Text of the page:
A Tikanga Māori Rehabilitation programme for former criminals based in Rotorua is set to get a nearly $1 million funding boost.
It was part of a Provincial Growth Fund announcement today to reduce the damage methamphetamine use is causing in regional New Zealand.
"Today, I am announcing $6.7m will go to nine programmes around the country to address the terrible toll meth is taking on people in the regions, their families and whānau, and communities," Regional Economic Development Minister Shane Jones said.
Tikanga Aroro Charitable Trust will receive $976,000 to run Puwhakamua, which provides a Tikanga Māori Rehabilitation programme for people who have either previously been imprisoned or are deemed to be at high risk of offending.
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Te Runanga o Te Whānau will also receive $213,000 to run Whare Rauora, a 12-month programme that fosters whānau-led prevention through education.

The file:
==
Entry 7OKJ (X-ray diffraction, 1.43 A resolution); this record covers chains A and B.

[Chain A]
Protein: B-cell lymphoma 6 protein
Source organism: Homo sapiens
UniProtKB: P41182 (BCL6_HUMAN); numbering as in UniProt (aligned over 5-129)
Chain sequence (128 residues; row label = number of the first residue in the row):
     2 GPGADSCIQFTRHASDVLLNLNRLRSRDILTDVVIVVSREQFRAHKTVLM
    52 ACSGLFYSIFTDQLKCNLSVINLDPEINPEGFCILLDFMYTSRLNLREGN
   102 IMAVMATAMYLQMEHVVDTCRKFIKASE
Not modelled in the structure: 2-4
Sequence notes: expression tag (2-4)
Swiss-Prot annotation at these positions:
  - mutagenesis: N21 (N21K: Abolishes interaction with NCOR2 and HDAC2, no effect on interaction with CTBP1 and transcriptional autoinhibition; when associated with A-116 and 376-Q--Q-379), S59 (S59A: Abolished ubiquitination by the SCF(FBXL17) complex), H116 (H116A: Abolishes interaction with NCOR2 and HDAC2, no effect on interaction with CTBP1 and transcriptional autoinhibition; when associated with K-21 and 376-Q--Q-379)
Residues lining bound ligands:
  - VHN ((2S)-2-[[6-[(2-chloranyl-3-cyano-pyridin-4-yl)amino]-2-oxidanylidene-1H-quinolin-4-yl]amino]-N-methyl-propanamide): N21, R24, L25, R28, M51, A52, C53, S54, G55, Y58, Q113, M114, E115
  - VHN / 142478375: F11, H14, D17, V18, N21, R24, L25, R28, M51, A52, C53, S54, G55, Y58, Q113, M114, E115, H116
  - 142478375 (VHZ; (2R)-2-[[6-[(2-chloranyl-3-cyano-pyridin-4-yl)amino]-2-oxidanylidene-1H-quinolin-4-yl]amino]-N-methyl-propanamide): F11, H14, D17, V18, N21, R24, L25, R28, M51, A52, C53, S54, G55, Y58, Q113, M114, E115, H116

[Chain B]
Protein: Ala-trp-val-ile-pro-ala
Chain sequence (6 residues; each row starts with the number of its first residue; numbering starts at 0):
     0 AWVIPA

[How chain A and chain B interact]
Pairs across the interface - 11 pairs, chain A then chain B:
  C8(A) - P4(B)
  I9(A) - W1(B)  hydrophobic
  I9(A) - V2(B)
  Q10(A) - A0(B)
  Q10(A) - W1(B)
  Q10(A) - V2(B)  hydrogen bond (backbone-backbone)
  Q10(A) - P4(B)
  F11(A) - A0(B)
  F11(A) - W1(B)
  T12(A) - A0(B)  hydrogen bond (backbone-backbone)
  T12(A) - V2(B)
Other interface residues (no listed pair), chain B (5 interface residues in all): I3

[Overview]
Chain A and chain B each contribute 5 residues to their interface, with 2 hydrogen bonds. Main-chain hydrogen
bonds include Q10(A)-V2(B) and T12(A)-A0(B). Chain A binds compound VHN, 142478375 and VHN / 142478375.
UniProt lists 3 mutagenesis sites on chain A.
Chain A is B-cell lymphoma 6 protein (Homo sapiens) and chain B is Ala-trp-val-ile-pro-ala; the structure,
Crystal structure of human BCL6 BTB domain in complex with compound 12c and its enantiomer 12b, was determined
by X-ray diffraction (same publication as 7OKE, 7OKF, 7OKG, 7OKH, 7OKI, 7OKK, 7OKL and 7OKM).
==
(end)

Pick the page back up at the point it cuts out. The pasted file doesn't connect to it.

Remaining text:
Jones said businesses across New Zealand had told them it was difficult to employ people with drug problems.
"Particularly in our current economic climate, it is important that regional businesses have reliable workforces. It is also incredibly important for people to have the tools to deal with addiction so that they can get and keep jobs.
The funding announced today was part of the $20m allocated from the Provincial Growth Fund in July to fight meth harm in the regions.
The Provincial Development Unit is working with police and the Ministry of Health and regional providers to reduce the harm, with a long-term plan to eliminate the drug from the regions.
"The nine projects announced today will support community providers in Northland, Bay of Plenty, Manawatū-Whanganui and Hawke's Bay," Jones said.
"These programmes will support more than 2000 people and create opportunities for them including employment.